What makes the president's involvement so fundamentally inappropriate is the fact that the Nunes memo cannot be disentwined from the active, ongoing investigation into the president and his 2016 campaign. The memo's accusations are drawn from a secret court application by the Justice Department for permission to surveil Trump campaign official Carter Page, as well as a subsequent renewal that was authorized by Deputy Attorney General Rod J. Rosenstein. Because of this entanglement, the White House should have taken the traditional hands-off stance of previous administrations and left the Justice Department to handle the matter independently.
Instead, the president directed his chief of staff, John F. Kelly, to castigate Justice Department officials for sending Nunes a letter claiming the memo's public release could compromise the Russia investigation or jeopardize national security by revealing classified secrets. That intervention — the White House chief of staff pressuring the Justice Department over something the department believed could undermine an active investigation into the president himself — crossed the brightest of red lines.
In addition to compromising the Justice Department's investigative interests, the White House was also in no position to judge whether release of the memo would jeopardize national security. It has almost certainly never seen the underlying surveillance applications on which it is based. Because the president, like Page, is a subject of that investigation, it would be obviously inappropriate for the Justice Department to provide the application, and all of the secret investigative material it contains, to the White House. Instead, Rosenstein and FBI Director Christopher Wray privately warned the White House that the memo's release could harm national security, with Wray taking the dramatic step of then issuing a public warning. Trump's decision to move ahead anyway shows a stunning lack of concern for the executive branch's traditional national security prerogatives.
Finally, the president's motives matter here. The Post has reported that the president hopes the memo will provide him the grounds he needs to fire Rosenstein. While there would be a certain irony in Rosenstein being fired over a pretextual memo, given his authorship of the memo that supplied the president's initial public rationale for firing Comey, his dismissal would put special counsel Robert S. Mueller III's investigation in great peril.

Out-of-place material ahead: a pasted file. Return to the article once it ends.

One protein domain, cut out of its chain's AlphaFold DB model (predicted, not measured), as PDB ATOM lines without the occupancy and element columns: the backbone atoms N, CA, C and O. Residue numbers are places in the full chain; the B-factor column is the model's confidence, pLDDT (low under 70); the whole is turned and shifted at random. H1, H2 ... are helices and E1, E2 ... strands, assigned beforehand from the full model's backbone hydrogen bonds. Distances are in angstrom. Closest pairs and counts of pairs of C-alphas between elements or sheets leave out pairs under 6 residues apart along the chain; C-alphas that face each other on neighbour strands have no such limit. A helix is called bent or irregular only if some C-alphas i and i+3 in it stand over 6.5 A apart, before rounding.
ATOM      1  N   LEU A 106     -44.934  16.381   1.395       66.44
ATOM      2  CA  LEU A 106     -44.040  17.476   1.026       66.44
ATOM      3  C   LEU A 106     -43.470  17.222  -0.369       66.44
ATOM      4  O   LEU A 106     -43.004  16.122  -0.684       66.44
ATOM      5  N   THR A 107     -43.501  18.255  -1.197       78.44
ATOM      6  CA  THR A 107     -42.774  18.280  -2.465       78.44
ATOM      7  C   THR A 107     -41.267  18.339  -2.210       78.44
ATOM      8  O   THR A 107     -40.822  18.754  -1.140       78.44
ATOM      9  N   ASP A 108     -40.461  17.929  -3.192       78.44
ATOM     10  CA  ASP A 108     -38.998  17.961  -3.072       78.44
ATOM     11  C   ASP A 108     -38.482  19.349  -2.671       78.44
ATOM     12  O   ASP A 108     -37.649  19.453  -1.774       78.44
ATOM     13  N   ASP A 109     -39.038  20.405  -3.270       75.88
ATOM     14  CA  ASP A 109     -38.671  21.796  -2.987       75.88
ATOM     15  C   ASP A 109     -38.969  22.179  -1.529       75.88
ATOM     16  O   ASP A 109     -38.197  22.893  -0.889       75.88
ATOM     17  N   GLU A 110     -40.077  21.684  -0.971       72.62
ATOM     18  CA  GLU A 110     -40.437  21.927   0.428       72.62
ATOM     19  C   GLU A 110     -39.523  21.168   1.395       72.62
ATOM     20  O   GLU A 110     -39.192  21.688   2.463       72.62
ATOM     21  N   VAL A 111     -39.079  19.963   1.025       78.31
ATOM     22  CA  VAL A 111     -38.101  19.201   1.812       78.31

The president no doubt understands this. With Rosenstein gone, Trump could appoint a new acting deputy attorney general, who might not be as supportive of Mueller as Rosenstein has been. That new official would not need to fire Mueller. He or she could decline to approve new areas of inquiry, reject proposed indictments and even direct the special counsel to stop seeking an interview with the president.
Here lies the potential illegality in the White House's intervention. The special counsel is already examining the long series of troubling interactions between the president and federal law enforcement officials. If it is true that Trump acted to secure the memo's release as yet another way to thwart the special counsel's investigation, then he will have provided Mueller with another critical piece of evidence that he has committed obstruction of justice.
And Mueller may find more evidence than is yet publicly known. Nunes has declined to answer questions from both his colleagues and reporters about whether his staff worked on the memo with anyone in the White House, and the White House press secretary has only declared that she is not aware of any White House involvement. Of course, there is precedent for Nunes hatching plans in concert with the White House. His previous foray into these waters, last year's "unmasking" charade, fell apart when it emerged that he had developed that misleading account of classified activities after being briefed by White House staffers.
Trump could have chosen another path. Once the Intelligence Committee voted to release the memo, a more responsible president would have delegated the decision about whether to declassify it to other officials in the executive branch — perhaps the director of national intelligence or the Justice Department's inspector general — who could have made the call free from the taint the president's status as a subject of the underlying investigation provides.
Instead, Trump simply made the decision himself and handed his allies on Capitol Hill and in conservative media the latest weapon with which to unfairly bludgeon the Justice Department and undermine the investigation into the president and his campaign. For months, legal scholars have debated whether the president's actions behind closed doors constitute obstruction of justice. Now Trump is doing it out in the open for all to see.
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